31 Evidence from experimental economics Trust game involving 8 people per session. Each subject given 10 tokens at the beginning of the session. A player can either: (a) put token into private account, resulting in $1 of earnings for each token for that person; or (b) put token into a public account, which is then doubled & split equally between 8 players at the end of the game. A selfish player would walk away with $10 at end of the game. But if players cooperate (e.g. contributed all 10 tokens to public account), they could double their money at the end of the game. Anderson, Lisa R., Jennifer M. Mellor and Jeffrey Milyo (2004) American Economics Review Papers and Proceedings, 94(2): 373-376.

32 Induced Income Inequality Induced by 3 different distributions of “show-up” payments given to players: Egalitarian: All 8 players receive $7.50. Skewed (Unequal): 1 player gets $20, 4 get $7, 3 get $4. Symmetric: 3 players get $10, 2 get $7.50, 3 get $5. Moreover, type of inequality either kept private or public (via award ceremony).

33 Mean Contributions ($) Private Inequality Egalitarian2.85 Symmetric3.04 Skewed (Unequal) 2.76 Source: Anderson, Mellor & Milyo, 2005

34 Mean Contributions ($) Private Inequality Public Inequality All sessions Egalitarian2.853.17*3.01* Symmetric3.042.222.63 Skewed (Unequal) 2.762.462.61 *P <.05 Source: Anderson, Mellor & Milyo, 2005

35 “The results of this study provide novel support for recent claims that inequality has important “psychosocial” effects that reduce the tendency for cooperation in collective action problems.” Anderson, Mellor & Milyo 2004

36 TheoryFormulation Absolute incomeh i = f (y i ) f’ > 0, f” < 0 Contextual effecth i = f (y i, Gini) Relative income (relative deprivation) h i = f (y i - y p ) Four theories how income inequality can damage population health

37 Theory of Relative Deprivation “ We can roughly say that a person is relatively deprived of X when (i) he does not have X, (ii) he sees some other persons as having X, (iii) he wants X, and (iv) he sees it as feasible that he should have X.” W.G. Runciman, Relative Deprivation and Social Justice. London: Routledge & Kegan Paul, 1966, p.10.



40 Empirical tests of relative deprivation Cultural consensus - Mixed methods approach to establish community norms of material consumption, e.g. owning designer clothing, RAZR cellphones. Cultural consonance - extent to which individuals conform to the cultural model. (Dressler et al. 1998; Sweet et al. 2010).

41 Source: E. Sweet AJPH 2011;101:260-4

42 Yitzhaki index For person i with income y i, who is part of reference group with N people – RDi = 1 N ∑ j ( y j – y i ) V y j > y i Source: S. Yitzhaki, “Relative deprivation and the Gini coefficient”. Quarterly J Economics 1979;93(2):321-4.

43 Relative Deprivation, Poor Health Habits, and Mortality. C.E. Eibner & W.N. Evans J Human Resources (2005), XL:592-619. National Health Interview Survey linked to National Death Index. RD calculated for 122,504 males aged 21-64. Reference groups: state of residence, race, age, education. Adjusted for individual income.

44 The Model Prob (dying during 5 year interval for individual i in reference group r) = β 0 + β 1 RD ir + income kir + δ r + X ir Γ + ε ir ∑ k=1 26 Independent income effect is captured by term income kir ; δ r is a reference group fixed effect (e.g. state fixed effect); and X ir is a vector of dummy variables (age, race, education, martial status) that controls for individual characteristics.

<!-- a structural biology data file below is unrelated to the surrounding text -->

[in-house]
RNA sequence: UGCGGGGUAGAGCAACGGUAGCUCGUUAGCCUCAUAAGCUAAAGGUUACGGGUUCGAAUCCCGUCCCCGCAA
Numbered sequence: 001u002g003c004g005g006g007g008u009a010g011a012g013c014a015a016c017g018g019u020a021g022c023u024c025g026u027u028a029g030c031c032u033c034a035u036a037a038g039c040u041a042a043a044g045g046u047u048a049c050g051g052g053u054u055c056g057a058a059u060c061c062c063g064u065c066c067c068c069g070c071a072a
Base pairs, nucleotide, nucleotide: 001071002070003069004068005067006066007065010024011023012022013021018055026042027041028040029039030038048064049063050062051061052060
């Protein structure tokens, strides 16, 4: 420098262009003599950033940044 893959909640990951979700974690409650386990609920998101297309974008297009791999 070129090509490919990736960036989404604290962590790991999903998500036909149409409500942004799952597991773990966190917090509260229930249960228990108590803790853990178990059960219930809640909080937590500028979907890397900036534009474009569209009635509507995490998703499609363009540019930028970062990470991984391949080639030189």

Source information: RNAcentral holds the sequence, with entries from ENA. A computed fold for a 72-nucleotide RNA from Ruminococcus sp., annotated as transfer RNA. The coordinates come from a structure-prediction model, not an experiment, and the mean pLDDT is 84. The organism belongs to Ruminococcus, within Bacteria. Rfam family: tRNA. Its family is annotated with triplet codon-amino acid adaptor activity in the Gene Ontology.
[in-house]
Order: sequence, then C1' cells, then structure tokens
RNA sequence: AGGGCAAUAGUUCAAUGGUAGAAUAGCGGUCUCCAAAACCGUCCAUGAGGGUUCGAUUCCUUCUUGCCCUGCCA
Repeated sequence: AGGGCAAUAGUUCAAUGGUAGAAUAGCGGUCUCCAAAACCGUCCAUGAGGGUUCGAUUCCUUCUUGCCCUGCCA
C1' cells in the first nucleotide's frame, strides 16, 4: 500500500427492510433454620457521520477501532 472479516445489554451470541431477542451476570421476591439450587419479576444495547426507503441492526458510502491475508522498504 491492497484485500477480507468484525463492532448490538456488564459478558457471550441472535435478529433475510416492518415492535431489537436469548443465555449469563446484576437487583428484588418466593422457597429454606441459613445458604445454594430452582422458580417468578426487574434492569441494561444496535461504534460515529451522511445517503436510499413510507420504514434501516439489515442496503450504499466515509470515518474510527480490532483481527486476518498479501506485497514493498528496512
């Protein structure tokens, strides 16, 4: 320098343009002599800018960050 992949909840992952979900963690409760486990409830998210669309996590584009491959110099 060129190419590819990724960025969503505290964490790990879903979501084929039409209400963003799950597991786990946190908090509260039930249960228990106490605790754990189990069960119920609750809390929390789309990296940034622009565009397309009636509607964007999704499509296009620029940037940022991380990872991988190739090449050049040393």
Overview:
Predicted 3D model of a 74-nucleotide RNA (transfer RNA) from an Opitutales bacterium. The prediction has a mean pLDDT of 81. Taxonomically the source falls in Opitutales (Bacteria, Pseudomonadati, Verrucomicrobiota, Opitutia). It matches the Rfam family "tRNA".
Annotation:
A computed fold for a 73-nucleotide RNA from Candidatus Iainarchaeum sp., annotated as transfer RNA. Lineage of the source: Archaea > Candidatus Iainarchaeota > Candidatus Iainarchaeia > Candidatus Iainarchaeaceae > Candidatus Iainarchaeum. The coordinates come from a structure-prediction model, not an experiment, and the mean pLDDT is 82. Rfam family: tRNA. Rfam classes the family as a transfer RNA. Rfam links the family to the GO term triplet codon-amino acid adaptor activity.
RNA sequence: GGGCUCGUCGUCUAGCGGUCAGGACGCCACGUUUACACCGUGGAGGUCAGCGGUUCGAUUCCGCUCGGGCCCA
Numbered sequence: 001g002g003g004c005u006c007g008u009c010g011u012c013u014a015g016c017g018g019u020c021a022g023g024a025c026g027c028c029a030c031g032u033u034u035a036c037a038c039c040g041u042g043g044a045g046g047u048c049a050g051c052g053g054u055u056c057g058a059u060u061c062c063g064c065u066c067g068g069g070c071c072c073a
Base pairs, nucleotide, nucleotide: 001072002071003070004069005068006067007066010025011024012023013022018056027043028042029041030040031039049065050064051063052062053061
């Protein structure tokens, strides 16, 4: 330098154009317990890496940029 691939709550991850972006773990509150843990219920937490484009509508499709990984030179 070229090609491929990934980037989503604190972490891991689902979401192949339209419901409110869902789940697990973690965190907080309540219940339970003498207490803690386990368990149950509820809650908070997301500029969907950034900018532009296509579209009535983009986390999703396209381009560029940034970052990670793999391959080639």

45 Weighted Linear Probability Models, 5-Year Mortality Equations. Males aged 21-64 years (104,247 observations, 2.44% died in 5 years) StateState and age State, age, and race State, age, race, and education 0.0041 (0.0023) 0.0120 (0.0016) 0.0106 (0.0015) 0.0069 (0.0013) Coefficients and SEs for reference groups defined by - Source: Eibner & Evans, 2005, Table 2.

46 Findings A 1.0 standard deviation increase in RD associated with 57% excess mortality in state/age model. Smoking. Obesity. Mental health services utilization* Eibner, C. E., R. Sturm, et al. (2004). "Does relative deprivation predict the need for mental health services?" J Ment Health Policy Econ 7(4): 167-75.

47 TheoryFormulation Absolute incomeh i = f (y i ) f’ > 0, f” < 0 Income inequalityh i = f (y i, Gini) Relative income (relative deprivation) h i = f (y i - y p ) Relative rankh i = f (y i, R i ) Four theories how income inequality can damage population health

48 Discovery of the “Pecking Order” Thorleif Schjelderup-Ebbe (1894-1982)

49 Experimental induction of subordinate vs. dominant status (status construction theory, Ridgeway et al. Am Sociol Rev 1998). N=42 female subjects randomized in laboratory. Cardiovascular reactivity measured during stress tasks.

50 Subordinate group (n=20) Dominant group (n=22) Systolic blood pressure. DBP Time SBP Diastolic blood pressure. Note: Age, race, and BMI were controlled in analyses. * * p <.01 for group x time interaction Blood Pressure as a Function of Status Group

51 Policy Implications of Relative Rank If rank is what matters, this suggests a limited role for social policy in reducing health disparities, because: a)Rank is zero sum – in order for someone to enjoy the benefit of high rank, someone else has to suffer subordinate rank. b)Income transfers raise the incomes of the poor, but usually preserve rank.

52 Policies to lift the bottom Invest in early education. Child care subsidy for working families. Affordable health care. Index minimum wage to cost of living…